Residents of the Hungarian village of Bataapati have approved the use of a nearby area as a low-level and intermediate-level radioactive waste storage site in a recent referendum.
Up to 26 tonnes of waste from Paks, the nation’s only nuclear plant, will be stored at the facility.
Some HUF 13 billion (€53 million) has been spent on geological studies of the site and a further HUF 10 billion (€40 million) will be spent completing the facility.
Of the settlement's 330 eligible voters, 249 voted and of these more than 90% are in favour of the site, although parliamentary approval is still required for construction of the facility.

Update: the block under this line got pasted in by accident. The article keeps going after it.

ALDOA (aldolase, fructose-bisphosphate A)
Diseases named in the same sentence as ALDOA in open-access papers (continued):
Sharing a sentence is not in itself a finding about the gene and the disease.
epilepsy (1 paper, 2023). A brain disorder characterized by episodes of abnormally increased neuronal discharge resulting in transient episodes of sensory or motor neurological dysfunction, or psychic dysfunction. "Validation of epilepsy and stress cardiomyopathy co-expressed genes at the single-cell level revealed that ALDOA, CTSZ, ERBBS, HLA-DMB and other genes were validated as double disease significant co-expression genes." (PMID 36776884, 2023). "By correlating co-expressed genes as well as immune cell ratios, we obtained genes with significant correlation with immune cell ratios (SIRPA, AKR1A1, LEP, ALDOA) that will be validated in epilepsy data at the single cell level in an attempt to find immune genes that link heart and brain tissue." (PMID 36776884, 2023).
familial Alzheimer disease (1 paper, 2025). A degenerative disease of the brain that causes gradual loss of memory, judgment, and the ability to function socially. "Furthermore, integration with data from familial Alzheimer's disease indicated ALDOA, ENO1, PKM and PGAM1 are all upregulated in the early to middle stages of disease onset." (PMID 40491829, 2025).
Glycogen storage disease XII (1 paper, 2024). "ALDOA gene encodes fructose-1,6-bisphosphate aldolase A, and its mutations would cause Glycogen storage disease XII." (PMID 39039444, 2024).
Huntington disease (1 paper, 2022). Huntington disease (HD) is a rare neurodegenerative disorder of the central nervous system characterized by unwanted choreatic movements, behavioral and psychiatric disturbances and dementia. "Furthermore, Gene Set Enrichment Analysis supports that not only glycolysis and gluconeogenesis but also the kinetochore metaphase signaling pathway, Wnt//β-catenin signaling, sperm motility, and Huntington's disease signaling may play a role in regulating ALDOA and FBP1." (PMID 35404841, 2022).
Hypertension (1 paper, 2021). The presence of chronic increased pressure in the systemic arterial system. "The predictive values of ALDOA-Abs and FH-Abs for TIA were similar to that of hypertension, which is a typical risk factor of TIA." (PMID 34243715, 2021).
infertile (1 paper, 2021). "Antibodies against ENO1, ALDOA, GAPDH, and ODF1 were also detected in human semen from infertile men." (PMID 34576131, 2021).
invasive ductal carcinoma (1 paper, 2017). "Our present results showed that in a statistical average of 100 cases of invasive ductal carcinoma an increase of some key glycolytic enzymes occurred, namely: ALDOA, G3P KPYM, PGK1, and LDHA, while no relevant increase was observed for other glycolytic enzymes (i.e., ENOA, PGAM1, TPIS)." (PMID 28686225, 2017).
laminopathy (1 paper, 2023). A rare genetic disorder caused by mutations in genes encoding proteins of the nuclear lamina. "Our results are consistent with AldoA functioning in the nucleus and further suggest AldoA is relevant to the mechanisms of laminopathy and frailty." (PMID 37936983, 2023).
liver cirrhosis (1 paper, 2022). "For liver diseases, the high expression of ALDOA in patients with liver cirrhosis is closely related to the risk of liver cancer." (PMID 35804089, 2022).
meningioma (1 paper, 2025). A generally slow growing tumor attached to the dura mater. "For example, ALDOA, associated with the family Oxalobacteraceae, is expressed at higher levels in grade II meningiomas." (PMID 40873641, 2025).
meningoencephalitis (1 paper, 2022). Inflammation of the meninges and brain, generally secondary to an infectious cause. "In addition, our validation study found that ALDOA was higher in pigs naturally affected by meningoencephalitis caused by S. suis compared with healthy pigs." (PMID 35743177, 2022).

Meanwhile, Hungary's National Atomic Energy Agency (OAH) has issued a preliminary permit to Paks for the removal of 30 fuel rods damaged in an incident at reactor unit II in April 2003. By permitting the removal of the rods from a cleaning tank, OAH has stated that the activity is feasible in terms of nuclear safety.
Although a timescale for the removal has not been disclosed, repair works on the damaged rods are progressing according to plan, with the permit in principle the first but most important in a line of permits that are required to complete the work.
Russia's TVEL has been selected to clean up the damaged rods and tank at a reported cost of around €3.75 million.